We’ve been reading a lot about offset, or désaxé, cylinders this year, they seem to be the flavor-of-the-month for motorcycle engine technology, helping to explain the unprecedentedly high outputs from bikes like the 2011 Kawasaki ZX-10R. But, we’ve been unable to translate the relatively simple concept into anything less than very complicated words. This drawing does that for us. As you can...
We’ve been reading a lot about offset, or désaxé, cylinders this year, they seem to be the flavor-of-the-month for motorcycle engine technology, helping to explain the unprecedentedly high outputs from bikes like the 2011 Kawasaki ZX-10R. But, we’ve been unable to translate the relatively simple concept into anything less than very complicated words. This drawing does that for us. As you can see, the design locates the piston to the side of the crank centerline, creating a straighter path for the connecting rod during the power stroke and reducing its sideways force on the piston as it slides up and down in the cylinder. This means less frictional losses and an easier life for the pistons and rods, which can be made lighter, thereby reducing reciprocating mass. That helps the Ninja make a record 197bhp, but bikes like the Honda CBR250R and even the Horex VR6 benefit too.
This drawing actually comes from Honda, included as part of the tech material on the CBR250R (more on that soon), but we wanted to highlight offset cylinder technology on its own as it looks like more and more motorcycle engines will be using the technology.
Actually, “technology” is something of a misnomer. Offset cylinders have been around as long as internal combustion engines. It doesn’t take radical new materials or know-how to take advantage of offset cylinders, just engineering them into a new engine.
The concept is simplicity itself. In a normally-configured engine, the conrod sits at an angle, pushing the piston against the cylinder wall. Increased friction saps power and requires stronger components, increasing reciprocating mass, which also wastes energy during the power stroke, also reducing power. Reposition the cylinder (the CBR and Ninja move it forwards a couple millimeters) and that conrod now travels straight up and down during the power stroke. Voila, less force pushing the piston sideways and therefore less friction. As a result, the length of the piston skirts can be reduced and the size of the rods, pistons and bearings can also be decreased.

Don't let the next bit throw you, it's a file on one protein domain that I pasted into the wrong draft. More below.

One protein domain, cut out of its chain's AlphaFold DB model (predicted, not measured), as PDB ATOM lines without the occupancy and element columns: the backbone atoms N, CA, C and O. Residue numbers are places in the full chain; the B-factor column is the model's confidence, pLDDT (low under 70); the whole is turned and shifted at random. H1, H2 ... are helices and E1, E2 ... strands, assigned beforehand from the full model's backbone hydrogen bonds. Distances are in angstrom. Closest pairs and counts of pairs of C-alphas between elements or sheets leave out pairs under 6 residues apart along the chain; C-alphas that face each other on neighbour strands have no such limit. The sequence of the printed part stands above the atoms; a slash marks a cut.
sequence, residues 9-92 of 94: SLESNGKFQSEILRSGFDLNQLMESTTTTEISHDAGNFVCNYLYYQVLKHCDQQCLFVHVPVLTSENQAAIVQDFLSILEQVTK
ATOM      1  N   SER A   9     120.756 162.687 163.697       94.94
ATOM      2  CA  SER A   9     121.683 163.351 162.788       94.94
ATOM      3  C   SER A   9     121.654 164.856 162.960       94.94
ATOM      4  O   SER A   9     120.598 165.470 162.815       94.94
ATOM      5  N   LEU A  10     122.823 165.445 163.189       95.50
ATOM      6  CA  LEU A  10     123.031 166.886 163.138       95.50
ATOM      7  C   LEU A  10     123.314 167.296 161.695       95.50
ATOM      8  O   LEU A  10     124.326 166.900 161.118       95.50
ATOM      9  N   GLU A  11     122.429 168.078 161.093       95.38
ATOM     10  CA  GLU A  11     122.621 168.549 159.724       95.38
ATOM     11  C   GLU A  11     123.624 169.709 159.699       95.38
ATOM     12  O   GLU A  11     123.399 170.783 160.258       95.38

Discussing the benefits, Honda says, “Another slick bit of design work further reduces engine friction: The cylinder centerline is offset from the center of the crankshaft 4mm toward the exhaust side. Doing so reduces the lateral resistance generated between the piston and the cylinder during the power stroke. Granted, it’s a small increment, but it’s an ingenious design element exemplifying attention to detail that yields free benefits.”
The Horex VR6 not for frictional benefits, but for packaging purposes. By staggering the offset front to rear, the VR6 engine configuration allows six parallel cylinders to fit into a package more or less the size of an inline-four. Check out this illustration; the first cylinder is offset in one direction, the next in the other, allowing the cylinders to be placed very close together and in parallel instead of the more conventional V arrangement. Horex actually goes one step further to reduce friction, adding a slight V back in to allow for an even straighter load path during the power stroke.
Kawasaki references offset cylinders in the new ZX-10R’s press material, saying, “Offset cylinder bores (relative to the crankshaft) are positioned 2mm toward the exhaust side of the engine, resulting in reduced lateral piston force at the point of maximum combustion pressure, reduced mechanical friction and lower piston loads – allowing the use of lighter pistons.”
So why don’t all engines offset their cylinders, reaping frictional and reciprocating mass benefits? According to Kevin Ash, the arrangement does have its disadvantages. Kev writes, “The power stroke takes longer, which is good for a high revving engine as it allows more time for efficient combustion, but it also makes controlling vibration more difficult as the secondary out-of-balance forces become more complex and asymmetric.”
A longer stroke is necessitated and the power stroke requires more time, which can lead to vibration problems. The v-twin in the Hesketh Vulcan used offset cylinders, which were partly to blame for that bike’s significant vibes.